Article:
Another interesting note is that the friends who did pledge seemed random. I wasn’t able to guess if someone would back me or not. It was a lottery — a hodgepodge of close friends, acquantainces, and people I rarely talk to.

You never know who’s willing to support you (which is why bugging everyone is important).

A fun sidenote — as a result of my all-encompassing bugging, I ended up reconnecting with a few friends who I hadn’t spoke to in awhile. Always a fun bonus.

3) Video Game Remix Pivot

Although my Kickstarter page currently reads of a Video Game Remix Album, it was initially an album of entirely original content. The video, image, and text body were completely different until I made a “pivot.”

The idea of the pivot comes from a book titled “The Lean Startup.” [Note: This is an affiliate link. If you decide to the book purchase the book through here, I’ll get a percentage of the sale.]

The definition of a pivot, from Wikipedia, is a “structured course correction designed to test a new fundamental hypothesis about the product, strategy, and engine of growth.”

For me, I noticed an increased amount of traction and interest in the Chrono Trigger – Corridors of Time remix that I released during my campaign. That song quickly became more popular than any of the original material I put out and I took that as a good enough reason to switch directions towards a completely video-game remix-based album.

Now, doing this sort of thing on Kickstarter is definitely a gamble. Your backers may believe you’re unfocused — perhaps doubtful. No one wants to support a fickle man.

The way I rationalized my pivot was through 2 reasons:

A) Most of the people who pledged weren’t in it for the music. Since most of my backers were friends and family looking for me to succeed, they really didn’t care what I did.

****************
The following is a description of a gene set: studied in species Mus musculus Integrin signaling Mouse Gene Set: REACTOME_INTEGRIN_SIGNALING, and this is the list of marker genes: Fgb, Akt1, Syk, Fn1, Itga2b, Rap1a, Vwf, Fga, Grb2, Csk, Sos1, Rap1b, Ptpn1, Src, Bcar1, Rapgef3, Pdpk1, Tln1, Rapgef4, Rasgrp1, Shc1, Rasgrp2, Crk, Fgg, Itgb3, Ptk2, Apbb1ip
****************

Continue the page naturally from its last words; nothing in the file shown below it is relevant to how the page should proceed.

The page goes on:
B) For those who were in it for the music, the content was fundamentally the same thing. I was still going to be making Progressive House music, but it would be in the form video game remixes instead of original content.

What this means, is that the backers who don’t know the original source material will still enjoy the music. To them, it’ll simply be sweet tunes.

While everything listed above is pertinent, the most fundamental thing I gained from this Kickstarter experiment was perspective. I came out with a concrete understanding of how difficult it can be to get people interested in your product. This is something I think you need to try and see for yourself.

I’m all about taking action. You learn from your mistakes.

As I wrote in my final, backer-only update:

As it looks, my Kickstarter project isn’t going to succeed.

Through the process of trying to get this funded I’ve learned so much. I’ve put myself against the fire and definitely came out more resilient.

It’s insane how much I’ve learned by making the effort. It’s funny, you can read a thousand books on a topic but the true test comes when you make the leap to do it. I don’t mean this to be some self-help mumbo jumbo, but I definitely recommend taking a leap if you’ve been waiting on it. Action and experience are invaluable.

And I want to repeat this part for those who did back me:

Thank all of you for pledging. I know many of you could care less about the music and just want to see me succeed. From the bottom of my heart, I appreciate the support.

For those of you who don’t even know me, I sincerely thank you. I was ecstatic every time one of you pledged for my project. My brother and I smiled and high-fived each and every time you pledged.

Man, I’m tearing up a bit… that Witness track really gets to me haha.

Really. Thank you all. You fucking rule.


-Zac Citron, aka Zencha.